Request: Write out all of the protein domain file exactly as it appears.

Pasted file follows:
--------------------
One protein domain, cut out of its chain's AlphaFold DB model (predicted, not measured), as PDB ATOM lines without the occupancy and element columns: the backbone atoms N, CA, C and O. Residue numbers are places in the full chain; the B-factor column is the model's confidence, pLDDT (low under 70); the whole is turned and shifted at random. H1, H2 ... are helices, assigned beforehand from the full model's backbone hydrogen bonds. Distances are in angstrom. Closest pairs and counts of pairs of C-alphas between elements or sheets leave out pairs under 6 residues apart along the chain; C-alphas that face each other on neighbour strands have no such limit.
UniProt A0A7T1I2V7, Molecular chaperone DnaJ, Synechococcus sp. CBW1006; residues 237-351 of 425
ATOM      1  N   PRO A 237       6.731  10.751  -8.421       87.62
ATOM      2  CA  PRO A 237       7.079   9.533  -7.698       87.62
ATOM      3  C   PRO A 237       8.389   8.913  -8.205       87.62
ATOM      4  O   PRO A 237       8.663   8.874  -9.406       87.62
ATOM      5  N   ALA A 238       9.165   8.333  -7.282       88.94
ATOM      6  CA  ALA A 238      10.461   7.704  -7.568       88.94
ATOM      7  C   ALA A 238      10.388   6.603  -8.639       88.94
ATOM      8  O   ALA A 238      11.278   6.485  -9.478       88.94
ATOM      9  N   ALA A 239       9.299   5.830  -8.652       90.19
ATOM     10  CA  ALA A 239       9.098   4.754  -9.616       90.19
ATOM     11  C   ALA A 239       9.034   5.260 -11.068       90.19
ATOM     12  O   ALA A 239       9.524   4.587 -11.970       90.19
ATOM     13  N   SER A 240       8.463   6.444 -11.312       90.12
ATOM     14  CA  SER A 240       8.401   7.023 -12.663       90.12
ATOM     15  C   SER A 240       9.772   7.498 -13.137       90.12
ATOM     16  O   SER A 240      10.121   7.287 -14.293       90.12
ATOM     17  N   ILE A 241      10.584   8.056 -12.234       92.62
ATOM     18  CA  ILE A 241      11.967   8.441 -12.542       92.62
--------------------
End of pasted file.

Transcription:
One protein domain, cut out of its chain's AlphaFold DB model (predicted, not measured), as PDB ATOM lines without the occupancy and element columns: the backbone atoms N, CA, C and O. Residue numbers are places in the full chain; the B-factor column is the model's confidence, pLDDT (low under 70); the whole is turned and shifted at random. H1, H2 ... are helices, assigned beforehand from the full model's backbone hydrogen bonds. Distances are in angstrom. Closest pairs and counts of pairs of C-alphas between elements or sheets leave out pairs under 6 residues apart along the chain; C-alphas that face each other on neighbour strands have no such limit.
UniProt A0A7T1I2V7, Molecular chaperone DnaJ, Synechococcus sp. CBW1006; residues 237-351 of 425
ATOM      1  N   PRO A 237       6.731  10.751  -8.421       87.62
ATOM      2  CA  PRO A 237       7.079   9.533  -7.698       87.62
ATOM      3  C   PRO A 237       8.389   8.913  -8.205       87.62
ATOM      4  O   PRO A 237       8.663   8.874  -9.406       87.62
ATOM      5  N   ALA A 238       9.165   8.333  -7.282       88.94
ATOM      6  CA  ALA A 238      10.461   7.704  -7.568       88.94
ATOM      7  C   ALA A 238      10.388   6.603  -8.639       88.94
ATOM      8  O   ALA A 238      11.278   6.485  -9.478       88.94
ATOM      9  N   ALA A 239       9.299   5.830  -8.652       90.19
ATOM     10  CA  ALA A 239       9.098   4.754  -9.616       90.19
ATOM     11  C   ALA A 239       9.034   5.260 -11.068       90.19
ATOM     12  O   ALA A 239       9.524   4.587 -11.970       90.19
ATOM     13  N   SER A 240       8.463   6.444 -11.312       90.12
ATOM     14  CA  SER A 240       8.401   7.023 -12.663       90.12
ATOM     15  C   SER A 240       9.772   7.498 -13.137       90.12
ATOM     16  O   SER A 240      10.121   7.287 -14.293       90.12
ATOM     17  N   ILE A 241      10.584   8.056 -12.234       92.62
ATOM     18  CA  ILE A 241      11.967   8.441 -12.542       92.62